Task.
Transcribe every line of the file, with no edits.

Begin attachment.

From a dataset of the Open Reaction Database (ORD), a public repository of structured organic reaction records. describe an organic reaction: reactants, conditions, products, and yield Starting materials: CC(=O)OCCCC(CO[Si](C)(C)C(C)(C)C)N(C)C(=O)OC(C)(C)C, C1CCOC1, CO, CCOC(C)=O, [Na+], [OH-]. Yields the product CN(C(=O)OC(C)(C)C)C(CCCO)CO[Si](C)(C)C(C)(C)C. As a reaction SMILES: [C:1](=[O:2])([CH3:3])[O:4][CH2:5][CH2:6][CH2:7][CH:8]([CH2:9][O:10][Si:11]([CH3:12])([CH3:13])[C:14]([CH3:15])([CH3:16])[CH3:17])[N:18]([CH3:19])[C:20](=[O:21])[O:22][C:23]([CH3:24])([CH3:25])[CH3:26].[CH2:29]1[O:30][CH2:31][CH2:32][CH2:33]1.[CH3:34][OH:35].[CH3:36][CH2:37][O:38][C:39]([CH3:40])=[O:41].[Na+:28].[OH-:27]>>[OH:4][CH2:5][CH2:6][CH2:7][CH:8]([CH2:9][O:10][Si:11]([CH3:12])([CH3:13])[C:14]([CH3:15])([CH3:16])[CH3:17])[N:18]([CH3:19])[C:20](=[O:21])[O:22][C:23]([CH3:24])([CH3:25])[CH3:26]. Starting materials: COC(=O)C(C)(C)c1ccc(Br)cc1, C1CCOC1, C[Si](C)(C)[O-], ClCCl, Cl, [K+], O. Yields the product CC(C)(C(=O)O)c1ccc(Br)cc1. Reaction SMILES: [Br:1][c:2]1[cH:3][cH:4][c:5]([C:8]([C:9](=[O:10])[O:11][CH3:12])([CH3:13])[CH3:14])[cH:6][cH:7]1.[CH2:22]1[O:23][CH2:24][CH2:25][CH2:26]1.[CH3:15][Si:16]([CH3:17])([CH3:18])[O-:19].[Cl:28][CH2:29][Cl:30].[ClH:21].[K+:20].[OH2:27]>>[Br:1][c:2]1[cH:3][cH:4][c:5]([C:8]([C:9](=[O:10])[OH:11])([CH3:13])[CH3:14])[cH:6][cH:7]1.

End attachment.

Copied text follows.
From a dataset of the Open Reaction Database (ORD), a public repository of structured organic reaction records. describe an organic reaction: reactants, conditions, products, and yield Starting materials: CC(=O)OCCCC(CO[Si](C)(C)C(C)(C)C)N(C)C(=O)OC(C)(C)C, C1CCOC1, CO, CCOC(C)=O, [Na+], [OH-]. Yields the product CN(C(=O)OC(C)(C)C)C(CCCO)CO[Si](C)(C)C(C)(C)C. As a reaction SMILES: [C:1](=[O:2])([CH3:3])[O:4][CH2:5][CH2:6][CH2:7][CH:8]([CH2:9][O:10][Si:11]([CH3:12])([CH3:13])[C:14]([CH3:15])([CH3:16])[CH3:17])[N:18]([CH3:19])[C:20](=[O:21])[O:22][C:23]([CH3:24])([CH3:25])[CH3:26].[CH2:29]1[O:30][CH2:31][CH2:32][CH2:33]1.[CH3:34][OH:35].[CH3:36][CH2:37][O:38][C:39]([CH3:40])=[O:41].[Na+:28].[OH-:27]>>[OH:4][CH2:5][CH2:6][CH2:7][CH:8]([CH2:9][O:10][Si:11]([CH3:12])([CH3:13])[C:14]([CH3:15])([CH3:16])[CH3:17])[N:18]([CH3:19])[C:20](=[O:21])[O:22][C:23]([CH3:24])([CH3:25])[CH3:26]. Starting materials: COC(=O)C(C)(C)c1ccc(Br)cc1, C1CCOC1, C[Si](C)(C)[O-], ClCCl, Cl, [K+], O. Yields the product CC(C)(C(=O)O)c1ccc(Br)cc1. Reaction SMILES: [Br:1][c:2]1[cH:3][cH:4][c:5]([C:8]([C:9](=[O:10])[O:11][CH3:12])([CH3:13])[CH3:14])[cH:6][cH:7]1.[CH2:22]1[O:23][CH2:24][CH2:25][CH2:26]1.[CH3:15][Si:16]([CH3:17])([CH3:18])[O-:19].[Cl:28][CH2:29][Cl:30].[ClH:21].[K+:20].[OH2:27]>>[Br:1][c:2]1[cH:3][cH:4][c:5]([C:8]([C:9](=[O:10])[OH:11])([CH3:13])[CH3:14])[cH:6][cH:7]1.